The chemistry, emotion, and bond between the two is, as it should be in any good Sherlock story, the real heart of the show. And although Watson is perhaps a little more of an amazed enabler in this adaptation, he is just as much of a realistic, ready for action, military man, and competent Doctor as the source material portrays him.
Although Cumberbatch and Freeman’s Holmes and Watson are the heart of the show, where the real magic of Sherlock shines the most is it’s supporting cast. The show gives the best onscreen incarnation of Mrs Hudson, Mary Morstan, James Moriarty, Mycroft Holmes, Irene Adler, and makes an incredible addition to Holmes lore with Molly Hooper.
Mrs Hudson is perhaps the best individual character to showcase how this updated version of Sherlock Holmes really adds to the Holmes canon. A sparingly mentioned and almost always silent character in the books, who admittedly does play a key role here and there, is upgraded to a mother figure to Holmes and Watson. Una Stubbs’ incarnation of Mrs Hudson plays a crucial role in almost every episode, as well as a much more complex version of the character. This Mrs Hudson is eventually revealed to drive her own Aston Martin and to be the widow of the leader of a drug cartel.
A similarly expanded character is John Watson’s wife, Mary Morstan. Originally appearing in the Sign of Four story, the second Holmes and Watson adventure, Mary rarely appears from then onwards, contrasting with her debut where she plays a vital role. Unfortunately, from there Mary is more often than not mentioned as being away, or busy, as to account for Watson being able to abscond with Holmes on their adventures – right up until her off-page death, after which she is hardly mentioned again.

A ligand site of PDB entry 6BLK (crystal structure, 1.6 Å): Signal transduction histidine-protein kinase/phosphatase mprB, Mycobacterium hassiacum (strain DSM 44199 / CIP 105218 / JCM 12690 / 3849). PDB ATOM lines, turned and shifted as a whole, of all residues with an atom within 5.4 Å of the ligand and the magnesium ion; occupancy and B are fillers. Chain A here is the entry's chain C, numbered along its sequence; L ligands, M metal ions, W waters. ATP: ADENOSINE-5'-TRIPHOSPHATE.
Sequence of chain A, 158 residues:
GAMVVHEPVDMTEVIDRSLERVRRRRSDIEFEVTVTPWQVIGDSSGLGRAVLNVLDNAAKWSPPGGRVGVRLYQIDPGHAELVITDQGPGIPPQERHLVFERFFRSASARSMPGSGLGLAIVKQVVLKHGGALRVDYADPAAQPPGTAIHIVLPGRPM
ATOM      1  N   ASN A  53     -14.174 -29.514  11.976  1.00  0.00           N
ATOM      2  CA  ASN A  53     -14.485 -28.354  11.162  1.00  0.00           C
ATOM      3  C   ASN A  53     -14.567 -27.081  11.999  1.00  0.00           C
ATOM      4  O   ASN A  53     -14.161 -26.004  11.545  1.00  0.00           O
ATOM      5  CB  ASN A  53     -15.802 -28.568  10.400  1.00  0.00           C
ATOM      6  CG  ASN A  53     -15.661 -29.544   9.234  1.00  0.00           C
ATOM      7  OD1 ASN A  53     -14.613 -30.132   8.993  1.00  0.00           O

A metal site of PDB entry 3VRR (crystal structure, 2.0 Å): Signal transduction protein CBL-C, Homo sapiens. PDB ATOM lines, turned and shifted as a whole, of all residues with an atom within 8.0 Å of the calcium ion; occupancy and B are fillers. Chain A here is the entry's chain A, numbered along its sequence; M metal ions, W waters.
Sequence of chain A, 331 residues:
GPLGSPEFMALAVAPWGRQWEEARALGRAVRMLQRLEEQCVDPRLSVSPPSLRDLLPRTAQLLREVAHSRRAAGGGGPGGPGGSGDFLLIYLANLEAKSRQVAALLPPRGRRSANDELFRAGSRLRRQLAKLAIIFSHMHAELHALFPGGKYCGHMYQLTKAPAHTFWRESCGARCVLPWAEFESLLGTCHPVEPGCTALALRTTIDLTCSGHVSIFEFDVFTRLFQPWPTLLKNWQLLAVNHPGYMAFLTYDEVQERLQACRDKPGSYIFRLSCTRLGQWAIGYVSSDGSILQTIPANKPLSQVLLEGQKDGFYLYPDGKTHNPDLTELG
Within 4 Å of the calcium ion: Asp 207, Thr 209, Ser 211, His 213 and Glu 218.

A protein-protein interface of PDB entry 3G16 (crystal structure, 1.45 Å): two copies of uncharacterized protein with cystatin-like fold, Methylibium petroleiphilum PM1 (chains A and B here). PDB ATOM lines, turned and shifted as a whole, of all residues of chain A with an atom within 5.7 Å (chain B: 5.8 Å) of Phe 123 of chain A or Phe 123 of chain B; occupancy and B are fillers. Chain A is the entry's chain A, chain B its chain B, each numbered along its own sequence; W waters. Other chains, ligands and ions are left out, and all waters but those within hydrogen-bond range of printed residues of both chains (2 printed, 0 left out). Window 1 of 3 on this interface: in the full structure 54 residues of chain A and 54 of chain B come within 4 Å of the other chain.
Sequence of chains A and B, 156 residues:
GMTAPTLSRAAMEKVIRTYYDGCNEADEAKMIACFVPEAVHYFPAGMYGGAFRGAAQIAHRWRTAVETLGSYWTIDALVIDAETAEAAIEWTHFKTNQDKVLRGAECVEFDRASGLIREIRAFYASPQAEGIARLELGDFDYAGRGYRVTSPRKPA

Sherlock’s version of Mary, played by Amanda Abbington, instead starts as a character who understands the bond between her husband and Sherlock and encourages their adventures – with later revelations detailing her own somewhat sinister espionage and murder-filled past.
Like much of the show, Mary is updated from a quiet trope and story necessity in the original stories to a strong, meaningful, and unique character in Sherlock (a similar treatment is given to Lara Pulver’s Irene Adler, who is updated into a dominatrix, and proves to be the perfect mystery and femme fatale for Cumberbatch’s Sherlock).
In Sherlock, the Baker Street detective’s arch-nemesis, equally the archetype for many modern-day evil overlords as Sherlock is for the modern hero, James Moriarty, is played by Andrew Scott. The consulting criminal counterpart to Sherlock’s consulting detective, Moriarty is at the centre of a web of crime, conspiracy and intrigue. But added with Scott’s interpretation is an insane and psychopathic streak to the character. A real sense of not knowing what he’ll do from moment to moment is dominant in almost every Moriarty scene totalling to an incredible version of the character.